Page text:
Last week, Twitter added fact-checking labels, then a warning, to several tweets by President Trump. The president responded by signing an executive order that sought to limit what social media companies are allowed to host on their platforms. There are many issues with Trump’s order. For one, regarding the separation of powers, Congress alone has the authority to make, amend, or repeal the laws, not the president. He may sign an executive agreement, but it is lawful only as long as Congress or a succeeding president does not override it.
The main question is whether statements by the president of the U.S. are subject to the same scrutiny and challenges as other citizens. He has more than 80 million followers on his Twitter account, and most readers ought to realize that his tweets have not been fact-checked. In our Internet world, this is a reasonable outcome.
That said, based on the calculation by the Washington Post fact-checking staff, as of April of this year President Trump had made more than 18,000 misleading claims or outright falsehoods since taking office in January 2017 (bit.ly/DSTfalseclaims).
Why should the First Amendment protect these statements? They range from his “birther” tweets concerning Barack Obama’s birthplace to suggestions that MSNBC and former Representative Joe Scarborough was responsible for the death of a young aide in his Florida office, even though he was some 800 miles away in Washington. Under the First Amendment, which guarantees free expression, we do not have the absolute right to say, print, or post whatever we want. None of the rights and liberties outlined in the Constitution are absolute. In fact, the Supreme Court has over the years worked out a hierarchy of expression, and falsehoods and misleading statements are not absolutely protected.
Twitter added fact-checking labels to two of the president’s tweets after he asserted without evidence that mail-in balloting leads to widespread voter fraud. Several studies consistently show that vote-by-mail fraud is rare, and when it does occur, those at fault may be registered in any of our political parties.
Soon afterward, Twitter went further, when Trump posted comments about the unrest in Minneapolis after the death of an African American man when a white police officer pressed his knee into his neck for over eight minutes. The event was captured on video.
Echoing a statement made in 1967 by the racist Miami Police commissioner, Walter Headley, during unrest there, Trump tweeted, “When the looting starts, the shooting starts.” Twitter did not delete the post, but placed a warning on it, stating that Twitter determined that it violated its rules against glorifying violence. Users could view the tweet if they clicked on the warning. The president claimed later he was misunderstood.
Trump’s solution to punish Twitter and other social media companies focuses on a section of the Communications Decency Act of 1996 (CDA). The executive order claimed that fact-checking labels are a form of “selective censorship” because they have “the effect of disfavoring certain viewpoints; and deleting content and entire accounts with no warning, no rationale, and no recourse.” It limits the liability of Internet companies, which these days would include Twitter, Google, and Instagram. The goal was to allow them to remove obscene, pornographic, or even questionable assertions without the prospect of legal action. As the section states, “No provider or user of an interactive computer service shall be treated as the publisher or speaker of any information provided by another information content provider.”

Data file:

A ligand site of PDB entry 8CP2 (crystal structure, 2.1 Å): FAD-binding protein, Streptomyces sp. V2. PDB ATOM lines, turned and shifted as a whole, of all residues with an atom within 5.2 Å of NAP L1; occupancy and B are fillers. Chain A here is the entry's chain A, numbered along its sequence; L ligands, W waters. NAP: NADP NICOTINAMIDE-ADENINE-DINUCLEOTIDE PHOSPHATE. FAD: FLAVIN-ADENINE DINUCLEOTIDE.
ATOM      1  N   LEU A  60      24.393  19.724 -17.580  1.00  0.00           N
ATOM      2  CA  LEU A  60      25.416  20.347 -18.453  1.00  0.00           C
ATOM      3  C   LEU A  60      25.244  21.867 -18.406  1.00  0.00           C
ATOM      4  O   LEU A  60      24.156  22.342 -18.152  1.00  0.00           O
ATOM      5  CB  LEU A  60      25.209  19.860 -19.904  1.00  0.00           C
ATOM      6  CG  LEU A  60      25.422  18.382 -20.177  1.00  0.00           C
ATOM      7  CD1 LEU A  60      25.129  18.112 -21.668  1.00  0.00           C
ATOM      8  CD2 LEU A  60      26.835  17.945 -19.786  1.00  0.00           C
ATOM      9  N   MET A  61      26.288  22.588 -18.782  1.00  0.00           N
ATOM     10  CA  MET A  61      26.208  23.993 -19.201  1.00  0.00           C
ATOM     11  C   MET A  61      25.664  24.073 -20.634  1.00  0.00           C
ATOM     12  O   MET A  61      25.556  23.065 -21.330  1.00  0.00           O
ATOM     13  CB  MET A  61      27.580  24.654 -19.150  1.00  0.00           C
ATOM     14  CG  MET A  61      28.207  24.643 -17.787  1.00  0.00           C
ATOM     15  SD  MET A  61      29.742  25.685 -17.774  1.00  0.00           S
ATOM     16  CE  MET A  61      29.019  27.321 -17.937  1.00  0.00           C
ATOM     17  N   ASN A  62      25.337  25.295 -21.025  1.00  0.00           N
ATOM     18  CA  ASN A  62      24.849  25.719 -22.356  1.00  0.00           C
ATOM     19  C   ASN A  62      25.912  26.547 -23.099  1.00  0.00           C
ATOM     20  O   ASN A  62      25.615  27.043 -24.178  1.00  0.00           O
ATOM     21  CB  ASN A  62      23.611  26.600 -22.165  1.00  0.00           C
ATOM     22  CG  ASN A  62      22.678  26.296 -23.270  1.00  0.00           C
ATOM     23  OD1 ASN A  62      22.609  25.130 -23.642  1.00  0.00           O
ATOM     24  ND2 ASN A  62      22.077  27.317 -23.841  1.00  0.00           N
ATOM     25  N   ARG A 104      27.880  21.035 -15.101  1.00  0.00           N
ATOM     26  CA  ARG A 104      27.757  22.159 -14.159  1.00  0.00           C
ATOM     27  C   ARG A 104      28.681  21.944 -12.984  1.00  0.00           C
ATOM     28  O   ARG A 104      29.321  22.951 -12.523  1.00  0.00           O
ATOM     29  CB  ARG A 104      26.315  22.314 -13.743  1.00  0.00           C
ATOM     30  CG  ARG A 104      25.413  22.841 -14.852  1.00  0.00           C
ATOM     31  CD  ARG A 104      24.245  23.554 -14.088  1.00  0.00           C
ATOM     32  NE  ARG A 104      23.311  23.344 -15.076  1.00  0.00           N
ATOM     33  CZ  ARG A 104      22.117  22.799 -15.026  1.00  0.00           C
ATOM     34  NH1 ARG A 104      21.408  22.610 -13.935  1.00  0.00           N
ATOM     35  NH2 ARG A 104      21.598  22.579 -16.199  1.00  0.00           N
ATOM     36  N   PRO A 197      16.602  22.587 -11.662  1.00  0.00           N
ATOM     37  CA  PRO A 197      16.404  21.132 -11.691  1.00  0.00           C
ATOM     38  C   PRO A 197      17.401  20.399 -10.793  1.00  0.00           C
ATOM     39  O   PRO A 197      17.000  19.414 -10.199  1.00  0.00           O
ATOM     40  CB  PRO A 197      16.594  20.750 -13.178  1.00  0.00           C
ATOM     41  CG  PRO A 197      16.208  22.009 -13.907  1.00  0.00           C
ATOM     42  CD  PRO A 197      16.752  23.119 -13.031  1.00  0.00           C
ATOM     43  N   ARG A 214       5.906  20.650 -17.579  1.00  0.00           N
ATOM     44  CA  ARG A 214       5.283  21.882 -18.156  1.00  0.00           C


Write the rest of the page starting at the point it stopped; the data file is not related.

The law explicitly defined these Internet companies, which by the way did not exist 25 years ago, as distributors, not publishers, of information. The section protects them from being sued based on the content of messages they posted or declined to post.
If the courts uphold Trump’s order as a constitutional exercise of presidential power, which is most unlikely, Twitter and the other companies will probably have to review every post uploaded on their service. This is an impossible task. Just think of the vast number of posts displayed every day. Last January, Trump himself set a personal best on a single day when he posted over 145 tweets or retweets. And his total tweets or retweets since becoming president are now well over 52,000. How these numbers show that he has been a victim of Twitter censorship is inconceivable.
The bottom line is this: No right is absolute, even for the president of the U.S., and the president alone cannot cancel a law or a section of one without congressional approval. This is a lesson hard-learned by the current chief executive in the White House.
The irony of all this is that Trump loves Twitter as his personal political medium, and does not want to lose it, but he will if his order is upheld. The company would either be compelled to fact-check all his posts, or be so overwhelmed by personnel needed to check everyone’s posts that the company would shut down.
Jack Fruchtman, a part-time Aquinnah resident, taught constitutional law and politics for over 40 years.